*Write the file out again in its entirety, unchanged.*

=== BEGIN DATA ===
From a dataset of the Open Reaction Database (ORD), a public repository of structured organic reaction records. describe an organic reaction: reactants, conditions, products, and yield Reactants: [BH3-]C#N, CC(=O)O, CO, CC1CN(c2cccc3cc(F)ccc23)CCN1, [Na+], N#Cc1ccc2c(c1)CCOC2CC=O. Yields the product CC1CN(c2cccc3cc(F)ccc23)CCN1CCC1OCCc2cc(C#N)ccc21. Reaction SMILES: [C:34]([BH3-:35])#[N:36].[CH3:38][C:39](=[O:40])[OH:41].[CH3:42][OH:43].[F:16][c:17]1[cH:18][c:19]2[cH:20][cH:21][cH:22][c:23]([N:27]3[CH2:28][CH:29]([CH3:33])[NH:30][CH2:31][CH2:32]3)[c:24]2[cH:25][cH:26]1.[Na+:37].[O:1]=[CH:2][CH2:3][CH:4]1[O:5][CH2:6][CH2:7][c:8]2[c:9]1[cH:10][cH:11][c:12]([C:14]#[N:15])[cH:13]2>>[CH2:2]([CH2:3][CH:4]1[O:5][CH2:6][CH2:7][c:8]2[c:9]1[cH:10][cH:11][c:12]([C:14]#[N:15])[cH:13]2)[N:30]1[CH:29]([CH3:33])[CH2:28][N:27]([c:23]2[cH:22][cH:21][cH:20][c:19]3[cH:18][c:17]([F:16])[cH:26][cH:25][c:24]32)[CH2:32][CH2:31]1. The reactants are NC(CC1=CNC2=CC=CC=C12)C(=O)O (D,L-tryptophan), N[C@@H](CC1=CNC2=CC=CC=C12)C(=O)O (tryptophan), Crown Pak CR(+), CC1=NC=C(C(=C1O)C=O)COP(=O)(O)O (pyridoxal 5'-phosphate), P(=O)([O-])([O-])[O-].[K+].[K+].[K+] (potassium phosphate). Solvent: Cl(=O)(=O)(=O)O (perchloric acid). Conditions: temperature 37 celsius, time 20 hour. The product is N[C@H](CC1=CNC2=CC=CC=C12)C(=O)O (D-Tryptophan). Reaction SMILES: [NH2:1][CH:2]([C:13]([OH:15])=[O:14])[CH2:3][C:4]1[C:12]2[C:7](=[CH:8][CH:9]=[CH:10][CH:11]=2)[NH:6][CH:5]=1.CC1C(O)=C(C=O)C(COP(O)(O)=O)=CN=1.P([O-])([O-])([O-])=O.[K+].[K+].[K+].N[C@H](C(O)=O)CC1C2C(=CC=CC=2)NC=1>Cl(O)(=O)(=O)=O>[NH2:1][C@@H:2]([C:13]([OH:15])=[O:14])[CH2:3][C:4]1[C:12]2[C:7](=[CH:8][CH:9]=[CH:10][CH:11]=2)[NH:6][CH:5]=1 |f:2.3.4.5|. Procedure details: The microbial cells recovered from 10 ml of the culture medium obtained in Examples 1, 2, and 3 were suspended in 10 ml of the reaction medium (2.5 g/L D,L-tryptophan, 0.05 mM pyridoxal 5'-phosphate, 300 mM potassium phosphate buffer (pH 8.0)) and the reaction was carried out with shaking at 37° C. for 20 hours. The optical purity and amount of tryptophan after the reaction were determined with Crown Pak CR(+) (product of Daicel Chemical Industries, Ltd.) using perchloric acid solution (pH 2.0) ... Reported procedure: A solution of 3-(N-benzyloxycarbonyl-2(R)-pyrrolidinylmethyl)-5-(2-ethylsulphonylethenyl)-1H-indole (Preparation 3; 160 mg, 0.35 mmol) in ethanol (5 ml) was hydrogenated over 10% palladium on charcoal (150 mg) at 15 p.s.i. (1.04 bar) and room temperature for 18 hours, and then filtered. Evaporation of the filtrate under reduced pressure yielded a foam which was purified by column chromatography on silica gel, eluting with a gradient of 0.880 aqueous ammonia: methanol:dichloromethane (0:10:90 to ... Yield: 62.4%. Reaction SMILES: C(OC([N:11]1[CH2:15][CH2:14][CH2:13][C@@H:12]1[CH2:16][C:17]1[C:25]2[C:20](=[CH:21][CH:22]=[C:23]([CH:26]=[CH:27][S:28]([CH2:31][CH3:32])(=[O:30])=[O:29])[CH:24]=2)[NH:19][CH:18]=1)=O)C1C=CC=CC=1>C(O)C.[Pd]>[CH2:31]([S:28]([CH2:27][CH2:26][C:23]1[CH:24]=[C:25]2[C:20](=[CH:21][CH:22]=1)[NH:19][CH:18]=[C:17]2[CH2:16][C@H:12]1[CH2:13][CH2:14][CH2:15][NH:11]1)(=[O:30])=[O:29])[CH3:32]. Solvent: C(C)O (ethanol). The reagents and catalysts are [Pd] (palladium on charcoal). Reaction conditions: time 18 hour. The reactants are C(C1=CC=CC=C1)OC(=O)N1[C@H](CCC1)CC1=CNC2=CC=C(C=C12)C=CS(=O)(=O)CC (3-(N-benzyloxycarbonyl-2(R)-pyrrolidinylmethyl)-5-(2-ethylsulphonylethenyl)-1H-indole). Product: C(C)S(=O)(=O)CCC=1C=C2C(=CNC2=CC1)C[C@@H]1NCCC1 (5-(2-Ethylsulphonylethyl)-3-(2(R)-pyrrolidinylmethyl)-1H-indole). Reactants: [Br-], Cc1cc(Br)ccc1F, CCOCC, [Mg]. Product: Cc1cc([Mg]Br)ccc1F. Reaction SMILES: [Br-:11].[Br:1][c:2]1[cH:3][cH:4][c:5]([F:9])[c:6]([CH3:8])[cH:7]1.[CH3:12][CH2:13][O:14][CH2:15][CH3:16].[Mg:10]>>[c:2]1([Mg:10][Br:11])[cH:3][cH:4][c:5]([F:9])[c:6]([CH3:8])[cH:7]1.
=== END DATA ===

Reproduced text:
From a dataset of the Open Reaction Database (ORD), a public repository of structured organic reaction records. describe an organic reaction: reactants, conditions, products, and yield Reactants: [BH3-]C#N, CC(=O)O, CO, CC1CN(c2cccc3cc(F)ccc23)CCN1, [Na+], N#Cc1ccc2c(c1)CCOC2CC=O. Yields the product CC1CN(c2cccc3cc(F)ccc23)CCN1CCC1OCCc2cc(C#N)ccc21. Reaction SMILES: [C:34]([BH3-:35])#[N:36].[CH3:38][C:39](=[O:40])[OH:41].[CH3:42][OH:43].[F:16][c:17]1[cH:18][c:19]2[cH:20][cH:21][cH:22][c:23]([N:27]3[CH2:28][CH:29]([CH3:33])[NH:30][CH2:31][CH2:32]3)[c:24]2[cH:25][cH:26]1.[Na+:37].[O:1]=[CH:2][CH2:3][CH:4]1[O:5][CH2:6][CH2:7][c:8]2[c:9]1[cH:10][cH:11][c:12]([C:14]#[N:15])[cH:13]2>>[CH2:2]([CH2:3][CH:4]1[O:5][CH2:6][CH2:7][c:8]2[c:9]1[cH:10][cH:11][c:12]([C:14]#[N:15])[cH:13]2)[N:30]1[CH:29]([CH3:33])[CH2:28][N:27]([c:23]2[cH:22][cH:21][cH:20][c:19]3[cH:18][c:17]([F:16])[cH:26][cH:25][c:24]32)[CH2:32][CH2:31]1. The reactants are NC(CC1=CNC2=CC=CC=C12)C(=O)O (D,L-tryptophan), N[C@@H](CC1=CNC2=CC=CC=C12)C(=O)O (tryptophan), Crown Pak CR(+), CC1=NC=C(C(=C1O)C=O)COP(=O)(O)O (pyridoxal 5'-phosphate), P(=O)([O-])([O-])[O-].[K+].[K+].[K+] (potassium phosphate). Solvent: Cl(=O)(=O)(=O)O (perchloric acid). Conditions: temperature 37 celsius, time 20 hour. The product is N[C@H](CC1=CNC2=CC=CC=C12)C(=O)O (D-Tryptophan). Reaction SMILES: [NH2:1][CH:2]([C:13]([OH:15])=[O:14])[CH2:3][C:4]1[C:12]2[C:7](=[CH:8][CH:9]=[CH:10][CH:11]=2)[NH:6][CH:5]=1.CC1C(O)=C(C=O)C(COP(O)(O)=O)=CN=1.P([O-])([O-])([O-])=O.[K+].[K+].[K+].N[C@H](C(O)=O)CC1C2C(=CC=CC=2)NC=1>Cl(O)(=O)(=O)=O>[NH2:1][C@@H:2]([C:13]([OH:15])=[O:14])[CH2:3][C:4]1[C:12]2[C:7](=[CH:8][CH:9]=[CH:10][CH:11]=2)[NH:6][CH:5]=1 |f:2.3.4.5|. Procedure details: The microbial cells recovered from 10 ml of the culture medium obtained in Examples 1, 2, and 3 were suspended in 10 ml of the reaction medium (2.5 g/L D,L-tryptophan, 0.05 mM pyridoxal 5'-phosphate, 300 mM potassium phosphate buffer (pH 8.0)) and the reaction was carried out with shaking at 37° C. for 20 hours. The optical purity and amount of tryptophan after the reaction were determined with Crown Pak CR(+) (product of Daicel Chemical Industries, Ltd.) using perchloric acid solution (pH 2.0) ... Reported procedure: A solution of 3-(N-benzyloxycarbonyl-2(R)-pyrrolidinylmethyl)-5-(2-ethylsulphonylethenyl)-1H-indole (Preparation 3; 160 mg, 0.35 mmol) in ethanol (5 ml) was hydrogenated over 10% palladium on charcoal (150 mg) at 15 p.s.i. (1.04 bar) and room temperature for 18 hours, and then filtered. Evaporation of the filtrate under reduced pressure yielded a foam which was purified by column chromatography on silica gel, eluting with a gradient of 0.880 aqueous ammonia: methanol:dichloromethane (0:10:90 to ... Yield: 62.4%. Reaction SMILES: C(OC([N:11]1[CH2:15][CH2:14][CH2:13][C@@H:12]1[CH2:16][C:17]1[C:25]2[C:20](=[CH:21][CH:22]=[C:23]([CH:26]=[CH:27][S:28]([CH2:31][CH3:32])(=[O:30])=[O:29])[CH:24]=2)[NH:19][CH:18]=1)=O)C1C=CC=CC=1>C(O)C.[Pd]>[CH2:31]([S:28]([CH2:27][CH2:26][C:23]1[CH:24]=[C:25]2[C:20](=[CH:21][CH:22]=1)[NH:19][CH:18]=[C:17]2[CH2:16][C@H:12]1[CH2:13][CH2:14][CH2:15][NH:11]1)(=[O:30])=[O:29])[CH3:32]. Solvent: C(C)O (ethanol). The reagents and catalysts are [Pd] (palladium on charcoal). Reaction conditions: time 18 hour. The reactants are C(C1=CC=CC=C1)OC(=O)N1[C@H](CCC1)CC1=CNC2=CC=C(C=C12)C=CS(=O)(=O)CC (3-(N-benzyloxycarbonyl-2(R)-pyrrolidinylmethyl)-5-(2-ethylsulphonylethenyl)-1H-indole). Product: C(C)S(=O)(=O)CCC=1C=C2C(=CNC2=CC1)C[C@@H]1NCCC1 (5-(2-Ethylsulphonylethyl)-3-(2(R)-pyrrolidinylmethyl)-1H-indole). Reactants: [Br-], Cc1cc(Br)ccc1F, CCOCC, [Mg]. Product: Cc1cc([Mg]Br)ccc1F. Reaction SMILES: [Br-:11].[Br:1][c:2]1[cH:3][cH:4][c:5]([F:9])[c:6]([CH3:8])[cH:7]1.[CH3:12][CH2:13][O:14][CH2:15][CH3:16].[Mg:10]>>[c:2]1([Mg:10][Br:11])[cH:3][cH:4][c:5]([F:9])[c:6]([CH3:8])[cH:7]1.